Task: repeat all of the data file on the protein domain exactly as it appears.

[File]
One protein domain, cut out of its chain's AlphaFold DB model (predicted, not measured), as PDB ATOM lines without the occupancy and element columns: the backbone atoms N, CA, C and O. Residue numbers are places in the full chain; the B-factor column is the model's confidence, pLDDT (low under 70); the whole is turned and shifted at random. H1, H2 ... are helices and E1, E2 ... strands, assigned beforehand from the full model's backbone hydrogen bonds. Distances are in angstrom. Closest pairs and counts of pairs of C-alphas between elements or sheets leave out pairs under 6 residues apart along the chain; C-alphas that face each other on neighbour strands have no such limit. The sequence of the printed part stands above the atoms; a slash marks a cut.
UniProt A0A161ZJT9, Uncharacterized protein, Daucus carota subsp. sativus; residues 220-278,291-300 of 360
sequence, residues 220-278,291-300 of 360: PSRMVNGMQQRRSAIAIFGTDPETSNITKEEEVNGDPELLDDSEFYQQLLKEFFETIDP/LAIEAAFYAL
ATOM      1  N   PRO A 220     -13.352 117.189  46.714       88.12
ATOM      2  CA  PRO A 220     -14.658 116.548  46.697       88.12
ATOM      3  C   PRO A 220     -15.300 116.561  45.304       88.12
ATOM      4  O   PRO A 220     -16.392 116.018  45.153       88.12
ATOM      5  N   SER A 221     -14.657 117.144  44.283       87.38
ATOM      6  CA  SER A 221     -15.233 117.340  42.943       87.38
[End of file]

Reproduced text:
One protein domain, cut out of its chain's AlphaFold DB model (predicted, not measured), as PDB ATOM lines without the occupancy and element columns: the backbone atoms N, CA, C and O. Residue numbers are places in the full chain; the B-factor column is the model's confidence, pLDDT (low under 70); the whole is turned and shifted at random. H1, H2 ... are helices and E1, E2 ... strands, assigned beforehand from the full model's backbone hydrogen bonds. Distances are in angstrom. Closest pairs and counts of pairs of C-alphas between elements or sheets leave out pairs under 6 residues apart along the chain; C-alphas that face each other on neighbour strands have no such limit. The sequence of the printed part stands above the atoms; a slash marks a cut.
UniProt A0A161ZJT9, Uncharacterized protein, Daucus carota subsp. sativus; residues 220-278,291-300 of 360
sequence, residues 220-278,291-300 of 360: PSRMVNGMQQRRSAIAIFGTDPETSNITKEEEVNGDPELLDDSEFYQQLLKEFFETIDP/LAIEAAFYAL
ATOM      1  N   PRO A 220     -13.352 117.189  46.714       88.12
ATOM      2  CA  PRO A 220     -14.658 116.548  46.697       88.12
ATOM      3  C   PRO A 220     -15.300 116.561  45.304       88.12
ATOM      4  O   PRO A 220     -16.392 116.018  45.153       88.12
ATOM      5  N   SER A 221     -14.657 117.144  44.283       87.38
ATOM      6  CA  SER A 221     -15.233 117.340  42.943       87.38